How To Disassembling Your Classic

Classic Car Ready to Disassemble
Classic Car Ready to Dismantle. Photo by Mark Gittelman

Restoring your first classic car is fun, exciting and sometimes confusing. Within a few days of beginning the project you soon realize how much you've already learned. The next car you restore will benefit from this real world experience. The goal of this article is to reduce the learning curve of the disassembling process.

Following the advice outlined below can help you achieve better results on your first attempt.

Disassembling a car properly takes a long time and a lot of work. A good way to minimize the hours and dollars you spend putting it back together is by doing things slowly, methodically and carefully.

The pace will be slow because you need to document every step. It needs to be methodical to keep your enthusiasm from getting ahead of yourself. You must be patient and do things carefully to avoid breaking anything. Sticking to the original restoration budget will be hard enough without adding additional parts to the list.

Things You Need Before Starting

Park the car so that it will be easy to work on, because it may stay there for a while. Take a lot of high definition digital pictures before you begin the disassembly process. This is one of those moments when cellphone images aren't good enough. Make sure you get all the body parts, chrome and hinges from all angles.

Take close-up shots of the seam lines around the hood and doors, corners of the windshield and window moldings, and the engine compartment.

When taking pictures of the interior, don’t forget to take shots of the underside of the dash and capture shots of the doors opened as well as pictures with the door panel removed.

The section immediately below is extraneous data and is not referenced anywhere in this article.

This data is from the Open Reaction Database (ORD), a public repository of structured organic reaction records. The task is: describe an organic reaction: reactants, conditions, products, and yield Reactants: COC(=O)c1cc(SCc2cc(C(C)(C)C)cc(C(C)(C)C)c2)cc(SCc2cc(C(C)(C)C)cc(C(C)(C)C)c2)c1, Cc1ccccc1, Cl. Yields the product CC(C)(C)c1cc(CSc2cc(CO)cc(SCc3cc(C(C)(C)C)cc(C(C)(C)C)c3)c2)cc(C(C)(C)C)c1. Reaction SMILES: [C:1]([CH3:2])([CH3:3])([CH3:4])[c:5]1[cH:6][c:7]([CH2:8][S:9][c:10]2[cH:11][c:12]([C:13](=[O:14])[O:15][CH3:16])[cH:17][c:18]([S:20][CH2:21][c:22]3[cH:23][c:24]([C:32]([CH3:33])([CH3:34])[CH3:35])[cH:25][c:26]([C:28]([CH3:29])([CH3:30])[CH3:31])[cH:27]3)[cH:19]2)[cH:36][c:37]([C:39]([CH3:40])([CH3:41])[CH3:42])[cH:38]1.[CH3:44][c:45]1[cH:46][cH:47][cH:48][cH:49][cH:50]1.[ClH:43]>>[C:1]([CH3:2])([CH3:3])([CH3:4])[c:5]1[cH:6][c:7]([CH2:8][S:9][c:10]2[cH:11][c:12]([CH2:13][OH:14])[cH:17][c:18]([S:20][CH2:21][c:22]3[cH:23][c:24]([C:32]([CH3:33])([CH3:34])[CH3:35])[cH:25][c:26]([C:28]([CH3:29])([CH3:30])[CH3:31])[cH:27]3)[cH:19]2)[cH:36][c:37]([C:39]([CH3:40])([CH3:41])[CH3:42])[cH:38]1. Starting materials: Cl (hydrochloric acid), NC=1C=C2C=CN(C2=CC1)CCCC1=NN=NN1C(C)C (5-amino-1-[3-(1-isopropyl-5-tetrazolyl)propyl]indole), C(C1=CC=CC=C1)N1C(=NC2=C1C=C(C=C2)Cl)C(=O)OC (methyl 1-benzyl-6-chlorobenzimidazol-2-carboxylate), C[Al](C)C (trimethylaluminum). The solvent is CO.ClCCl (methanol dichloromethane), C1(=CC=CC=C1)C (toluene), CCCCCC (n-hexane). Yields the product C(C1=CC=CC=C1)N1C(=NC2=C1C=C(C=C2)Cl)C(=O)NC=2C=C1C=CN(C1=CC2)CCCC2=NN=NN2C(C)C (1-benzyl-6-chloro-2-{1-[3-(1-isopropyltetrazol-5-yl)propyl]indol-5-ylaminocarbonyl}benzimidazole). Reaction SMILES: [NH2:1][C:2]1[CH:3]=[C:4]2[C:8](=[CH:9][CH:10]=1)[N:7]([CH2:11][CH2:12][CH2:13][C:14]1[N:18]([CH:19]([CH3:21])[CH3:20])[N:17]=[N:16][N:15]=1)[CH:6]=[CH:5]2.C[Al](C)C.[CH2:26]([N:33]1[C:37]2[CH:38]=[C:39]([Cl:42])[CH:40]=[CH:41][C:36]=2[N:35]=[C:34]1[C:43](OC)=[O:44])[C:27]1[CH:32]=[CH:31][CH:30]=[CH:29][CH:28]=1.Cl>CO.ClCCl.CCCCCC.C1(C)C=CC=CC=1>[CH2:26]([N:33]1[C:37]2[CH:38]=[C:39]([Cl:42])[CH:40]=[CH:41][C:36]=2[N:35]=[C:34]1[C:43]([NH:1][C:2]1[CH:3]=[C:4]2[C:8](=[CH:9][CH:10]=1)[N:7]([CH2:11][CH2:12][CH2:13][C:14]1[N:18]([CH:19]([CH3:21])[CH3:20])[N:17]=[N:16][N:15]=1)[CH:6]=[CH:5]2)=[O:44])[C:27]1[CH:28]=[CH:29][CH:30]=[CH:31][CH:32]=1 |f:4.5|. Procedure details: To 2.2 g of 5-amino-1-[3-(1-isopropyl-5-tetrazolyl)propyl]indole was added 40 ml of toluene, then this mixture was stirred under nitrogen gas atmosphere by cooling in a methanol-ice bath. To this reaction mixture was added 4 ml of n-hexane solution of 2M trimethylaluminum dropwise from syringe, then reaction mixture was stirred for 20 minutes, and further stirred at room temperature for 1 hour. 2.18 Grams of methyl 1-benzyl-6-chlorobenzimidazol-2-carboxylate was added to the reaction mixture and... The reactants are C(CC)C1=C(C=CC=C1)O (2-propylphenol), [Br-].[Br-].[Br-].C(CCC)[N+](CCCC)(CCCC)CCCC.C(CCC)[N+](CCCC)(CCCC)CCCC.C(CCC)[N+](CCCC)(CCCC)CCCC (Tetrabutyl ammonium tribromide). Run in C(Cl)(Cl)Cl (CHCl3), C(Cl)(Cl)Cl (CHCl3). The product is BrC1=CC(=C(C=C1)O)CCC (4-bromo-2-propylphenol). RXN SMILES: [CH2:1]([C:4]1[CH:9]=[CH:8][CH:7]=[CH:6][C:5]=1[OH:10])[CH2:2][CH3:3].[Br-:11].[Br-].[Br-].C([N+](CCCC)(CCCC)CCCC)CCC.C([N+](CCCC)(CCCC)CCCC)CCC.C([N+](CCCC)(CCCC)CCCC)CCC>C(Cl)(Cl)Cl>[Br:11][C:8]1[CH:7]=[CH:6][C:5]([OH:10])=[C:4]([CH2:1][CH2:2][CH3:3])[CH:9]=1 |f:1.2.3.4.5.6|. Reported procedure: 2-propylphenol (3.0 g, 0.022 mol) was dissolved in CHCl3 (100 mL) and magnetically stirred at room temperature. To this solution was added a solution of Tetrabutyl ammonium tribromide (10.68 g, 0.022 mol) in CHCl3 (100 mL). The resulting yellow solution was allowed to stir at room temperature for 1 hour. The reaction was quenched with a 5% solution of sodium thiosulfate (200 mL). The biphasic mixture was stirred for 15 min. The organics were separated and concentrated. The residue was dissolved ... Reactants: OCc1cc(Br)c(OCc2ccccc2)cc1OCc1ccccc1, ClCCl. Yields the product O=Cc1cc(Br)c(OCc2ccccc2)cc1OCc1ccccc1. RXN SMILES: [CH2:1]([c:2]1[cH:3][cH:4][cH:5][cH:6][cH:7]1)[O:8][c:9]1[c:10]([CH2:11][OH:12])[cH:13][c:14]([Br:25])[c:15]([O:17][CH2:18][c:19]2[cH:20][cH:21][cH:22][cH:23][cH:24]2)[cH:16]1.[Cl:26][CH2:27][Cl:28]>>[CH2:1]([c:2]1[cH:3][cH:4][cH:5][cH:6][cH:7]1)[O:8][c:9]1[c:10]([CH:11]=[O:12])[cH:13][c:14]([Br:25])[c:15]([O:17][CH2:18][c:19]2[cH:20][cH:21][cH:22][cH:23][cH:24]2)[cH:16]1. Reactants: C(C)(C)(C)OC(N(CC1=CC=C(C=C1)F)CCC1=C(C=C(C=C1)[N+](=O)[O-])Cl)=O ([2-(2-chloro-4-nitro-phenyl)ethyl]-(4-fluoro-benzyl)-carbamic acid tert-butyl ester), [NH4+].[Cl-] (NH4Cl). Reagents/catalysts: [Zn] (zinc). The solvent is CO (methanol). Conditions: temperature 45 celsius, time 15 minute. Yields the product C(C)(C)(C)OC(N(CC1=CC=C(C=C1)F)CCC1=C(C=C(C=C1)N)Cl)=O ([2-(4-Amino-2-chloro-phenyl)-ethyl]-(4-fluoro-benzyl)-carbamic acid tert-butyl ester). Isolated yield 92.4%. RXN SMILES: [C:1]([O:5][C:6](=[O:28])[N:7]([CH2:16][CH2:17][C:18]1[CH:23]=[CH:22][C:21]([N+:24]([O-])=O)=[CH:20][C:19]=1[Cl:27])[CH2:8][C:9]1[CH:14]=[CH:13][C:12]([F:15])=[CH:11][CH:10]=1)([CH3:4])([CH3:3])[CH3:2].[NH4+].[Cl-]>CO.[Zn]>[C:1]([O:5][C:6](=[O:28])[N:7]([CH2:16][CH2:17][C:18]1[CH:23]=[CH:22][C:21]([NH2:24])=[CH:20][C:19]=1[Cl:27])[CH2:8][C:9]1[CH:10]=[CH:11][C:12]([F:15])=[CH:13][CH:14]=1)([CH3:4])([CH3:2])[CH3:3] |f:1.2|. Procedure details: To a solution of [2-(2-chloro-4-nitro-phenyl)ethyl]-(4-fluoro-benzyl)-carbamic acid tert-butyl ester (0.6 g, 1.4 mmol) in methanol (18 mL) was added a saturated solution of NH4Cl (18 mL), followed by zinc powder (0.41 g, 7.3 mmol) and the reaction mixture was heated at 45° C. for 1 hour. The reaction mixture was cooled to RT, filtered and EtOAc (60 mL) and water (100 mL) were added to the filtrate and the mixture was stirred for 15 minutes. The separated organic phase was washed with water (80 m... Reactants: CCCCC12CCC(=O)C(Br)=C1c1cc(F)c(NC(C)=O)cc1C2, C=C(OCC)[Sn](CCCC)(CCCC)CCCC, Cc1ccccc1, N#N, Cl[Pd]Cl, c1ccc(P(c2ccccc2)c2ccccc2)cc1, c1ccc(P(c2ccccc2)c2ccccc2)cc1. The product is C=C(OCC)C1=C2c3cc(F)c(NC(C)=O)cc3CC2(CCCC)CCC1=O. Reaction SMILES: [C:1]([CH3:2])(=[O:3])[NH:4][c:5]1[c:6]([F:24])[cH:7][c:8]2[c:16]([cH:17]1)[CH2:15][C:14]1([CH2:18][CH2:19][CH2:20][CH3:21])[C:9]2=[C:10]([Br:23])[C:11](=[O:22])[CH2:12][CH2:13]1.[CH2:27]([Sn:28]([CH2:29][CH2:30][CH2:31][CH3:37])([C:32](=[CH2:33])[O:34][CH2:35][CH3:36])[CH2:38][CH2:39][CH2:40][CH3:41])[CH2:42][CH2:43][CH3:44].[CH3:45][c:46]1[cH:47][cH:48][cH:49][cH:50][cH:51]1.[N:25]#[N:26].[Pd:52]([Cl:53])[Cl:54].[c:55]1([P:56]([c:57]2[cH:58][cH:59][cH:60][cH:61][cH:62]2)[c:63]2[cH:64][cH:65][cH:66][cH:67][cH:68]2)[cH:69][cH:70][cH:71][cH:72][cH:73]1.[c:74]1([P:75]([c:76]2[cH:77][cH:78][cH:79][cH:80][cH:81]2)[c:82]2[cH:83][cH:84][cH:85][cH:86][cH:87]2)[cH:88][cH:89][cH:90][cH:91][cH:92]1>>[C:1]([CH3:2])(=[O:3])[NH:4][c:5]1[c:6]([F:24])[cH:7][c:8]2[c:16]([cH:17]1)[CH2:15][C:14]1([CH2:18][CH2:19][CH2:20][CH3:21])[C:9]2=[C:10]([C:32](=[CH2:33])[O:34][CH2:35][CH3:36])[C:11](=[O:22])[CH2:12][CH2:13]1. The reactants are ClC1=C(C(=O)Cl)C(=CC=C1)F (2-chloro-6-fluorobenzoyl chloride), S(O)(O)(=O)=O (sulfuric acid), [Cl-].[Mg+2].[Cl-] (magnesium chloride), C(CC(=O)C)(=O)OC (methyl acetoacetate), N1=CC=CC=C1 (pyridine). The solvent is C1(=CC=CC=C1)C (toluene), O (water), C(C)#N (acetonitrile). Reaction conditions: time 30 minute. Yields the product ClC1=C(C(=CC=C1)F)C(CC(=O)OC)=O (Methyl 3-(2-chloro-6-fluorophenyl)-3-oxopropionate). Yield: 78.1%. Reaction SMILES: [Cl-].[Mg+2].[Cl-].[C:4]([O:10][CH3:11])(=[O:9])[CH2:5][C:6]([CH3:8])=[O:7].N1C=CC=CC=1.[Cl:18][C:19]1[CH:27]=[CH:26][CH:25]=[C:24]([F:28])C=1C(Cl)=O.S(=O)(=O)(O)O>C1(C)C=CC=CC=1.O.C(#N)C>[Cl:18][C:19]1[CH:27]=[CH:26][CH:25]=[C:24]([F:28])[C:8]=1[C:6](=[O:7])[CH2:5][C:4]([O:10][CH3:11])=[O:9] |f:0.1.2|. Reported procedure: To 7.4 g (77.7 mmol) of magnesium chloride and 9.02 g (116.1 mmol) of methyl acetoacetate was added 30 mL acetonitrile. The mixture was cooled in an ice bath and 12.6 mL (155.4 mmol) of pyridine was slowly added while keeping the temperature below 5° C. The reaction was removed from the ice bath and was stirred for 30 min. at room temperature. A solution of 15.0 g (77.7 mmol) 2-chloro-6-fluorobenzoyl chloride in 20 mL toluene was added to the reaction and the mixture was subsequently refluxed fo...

It may be a long time before you start putting it back together again. It is almost impossible to remember what went where.

Finally, Keep the digital camera handy and charged up. You will need to take more pictures at each major disassembly step. In our opinion you can never take too many pictures along the way. You'll find in the restoration process that one photo is worth 1,000 words.

Organizational Supplies

The definition of organizational is the act or process of organizing. In order to do this logically we'll need some supplies. Get a box of zip lock plastic bags in each size available to store every nut, bolt, hinge, clip, shim, etc. Have permanent ink markers in a variety of colors to write a description on each bag as to what’s inside.

You can differentiate car parts by using different color markers; maybe you use one color for the left side and another for the right. Anything that will help you find the right parts bag when reassembling is a time saver. Make sure you have a pen and a spiral bound notebook by your side at all times to document any helpful reminders.

You'll need to document additional parts in need of replacement. Don’t think you can remember everything, even an hour later. Keeping a log such as this can help you stay organized. When searching internet sites for replacement parts you may need the part number so include this in your note if available.

This prevents rummaging through numerous boxes and wasting time. You should also use the notebook to document inventory. It's much easier to refer back to the inventory list to find out that bag 10 is in the box 3.

How to Dismantle a Car

Start by removing all trim, decorative items, mirrors, bumpers and bumper guards. This is where being careful is very important. It's a lot easier to find rod bearings than it is to hunt down replacement trim. Pry gently to pop loose expansion fasteners used on emblems and trim.

This can help avoid breakage. Note that it's better to break a fastener than the trim itself. Use penetrating oil on rusty nuts and bolts. Some chrome trim strips and emblems require special tools for removal and attempting to use something else may be a costly error. Trim removal tools are usually under $20.